High Turnover=Bad Management

A young friend of mine was just let go from a job after four months. Things had started going badly fairly quickly and her boss was acting irrationally. Turns out her boss has not had an assistant last longer than four months.

Why are senior management and HR not doing something about this?

If this woman were so valuable to the company that despite her atrocious management and people skills she was necessary, then take away her staff and let her partner with someone who can manage. But chances are she's not that valuable or irreplaceable. 

Everything has an opportunity cost, and the one associated with turnover is huge. I speak from personal experience. It takes time to hire someone, and then you have to train them and if done right, that takes time too.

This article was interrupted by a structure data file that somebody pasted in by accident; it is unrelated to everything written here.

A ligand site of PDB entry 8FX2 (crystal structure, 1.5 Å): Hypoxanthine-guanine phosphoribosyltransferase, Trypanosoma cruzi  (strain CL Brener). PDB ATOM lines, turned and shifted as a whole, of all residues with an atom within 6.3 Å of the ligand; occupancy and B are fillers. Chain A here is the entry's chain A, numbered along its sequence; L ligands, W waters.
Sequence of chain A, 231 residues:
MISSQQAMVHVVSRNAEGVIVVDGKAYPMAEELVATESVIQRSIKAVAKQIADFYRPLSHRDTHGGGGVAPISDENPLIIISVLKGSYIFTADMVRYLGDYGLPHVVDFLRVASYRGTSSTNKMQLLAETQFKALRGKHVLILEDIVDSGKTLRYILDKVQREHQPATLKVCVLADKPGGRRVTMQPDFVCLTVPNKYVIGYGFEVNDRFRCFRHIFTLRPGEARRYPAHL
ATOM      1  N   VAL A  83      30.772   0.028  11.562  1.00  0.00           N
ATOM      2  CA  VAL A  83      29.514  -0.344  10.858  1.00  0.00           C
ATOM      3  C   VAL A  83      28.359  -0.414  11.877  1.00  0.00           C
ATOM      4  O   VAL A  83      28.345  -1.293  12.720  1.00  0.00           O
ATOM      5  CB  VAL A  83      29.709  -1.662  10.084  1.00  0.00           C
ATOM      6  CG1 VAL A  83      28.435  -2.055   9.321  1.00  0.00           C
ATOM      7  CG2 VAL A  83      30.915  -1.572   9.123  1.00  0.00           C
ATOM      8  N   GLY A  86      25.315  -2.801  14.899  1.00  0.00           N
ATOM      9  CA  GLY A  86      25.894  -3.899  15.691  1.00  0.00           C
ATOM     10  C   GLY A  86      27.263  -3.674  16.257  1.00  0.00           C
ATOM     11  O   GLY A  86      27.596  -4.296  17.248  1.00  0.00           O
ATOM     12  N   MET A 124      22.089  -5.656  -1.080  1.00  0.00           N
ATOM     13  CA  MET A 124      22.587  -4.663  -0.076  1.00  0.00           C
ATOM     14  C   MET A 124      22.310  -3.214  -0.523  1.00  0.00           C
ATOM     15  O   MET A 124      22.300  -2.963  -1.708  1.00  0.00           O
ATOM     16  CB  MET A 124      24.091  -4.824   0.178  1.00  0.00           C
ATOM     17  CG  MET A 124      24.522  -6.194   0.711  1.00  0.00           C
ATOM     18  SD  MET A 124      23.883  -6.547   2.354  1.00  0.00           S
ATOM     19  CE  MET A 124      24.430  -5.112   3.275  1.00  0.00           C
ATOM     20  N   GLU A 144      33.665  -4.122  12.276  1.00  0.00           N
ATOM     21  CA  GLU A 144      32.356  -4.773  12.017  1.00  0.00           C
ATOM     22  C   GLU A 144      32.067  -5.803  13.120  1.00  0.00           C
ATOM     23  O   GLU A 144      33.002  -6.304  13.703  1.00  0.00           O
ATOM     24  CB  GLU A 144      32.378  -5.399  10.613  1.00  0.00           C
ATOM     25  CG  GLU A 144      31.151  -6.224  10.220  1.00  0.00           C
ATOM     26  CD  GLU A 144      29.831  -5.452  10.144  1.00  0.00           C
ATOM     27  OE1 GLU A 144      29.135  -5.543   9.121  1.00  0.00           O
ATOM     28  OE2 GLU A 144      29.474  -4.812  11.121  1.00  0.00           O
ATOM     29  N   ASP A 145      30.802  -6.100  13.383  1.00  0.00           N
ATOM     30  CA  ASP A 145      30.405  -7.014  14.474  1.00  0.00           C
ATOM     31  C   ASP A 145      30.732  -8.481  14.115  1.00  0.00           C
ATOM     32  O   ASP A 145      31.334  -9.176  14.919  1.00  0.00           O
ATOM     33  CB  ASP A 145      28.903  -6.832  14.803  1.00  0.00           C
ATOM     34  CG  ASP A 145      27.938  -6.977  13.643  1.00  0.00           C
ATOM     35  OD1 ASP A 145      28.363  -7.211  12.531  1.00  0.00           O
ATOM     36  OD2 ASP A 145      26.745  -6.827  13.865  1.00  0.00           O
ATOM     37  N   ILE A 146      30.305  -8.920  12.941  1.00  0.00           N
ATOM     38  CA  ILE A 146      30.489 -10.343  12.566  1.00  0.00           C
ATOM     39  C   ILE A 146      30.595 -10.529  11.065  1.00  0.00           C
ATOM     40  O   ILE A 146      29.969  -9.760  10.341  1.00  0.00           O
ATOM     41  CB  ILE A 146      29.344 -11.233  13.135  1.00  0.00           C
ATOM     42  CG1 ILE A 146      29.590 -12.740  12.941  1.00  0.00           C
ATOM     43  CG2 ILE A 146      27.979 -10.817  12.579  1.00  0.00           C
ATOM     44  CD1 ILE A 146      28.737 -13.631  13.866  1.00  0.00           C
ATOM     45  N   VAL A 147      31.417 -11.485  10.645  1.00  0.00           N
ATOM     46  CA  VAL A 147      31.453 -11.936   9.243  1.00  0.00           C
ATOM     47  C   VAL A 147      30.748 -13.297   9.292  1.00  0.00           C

If you have someone in your team that needs to constantly be hiring, you should start asking questions. Provide them training. If that doesn't work, either move them to a position where they can't do damage or replace them.

Doing so is actually in the best interest of the company—and your bottom line. Having a bad manager not only effects the morale (and perhaps health) of this person's direct reports, but also everyone else they associate with. And every time they've got someone quitting and or being trained, they'll become a bottleneck for the rest of your team. 

Part of a manager's job is being able to manage. If they can't—and a good indication is high turnover, unhappy employees, and/or low productivity—then they have failed at their job.

Have you fallen victim to this? How has your company reacted?


Karina is VP of Operations and HR at 24/7 Teach.

A version of this was originally posted on Business Common Sense blog.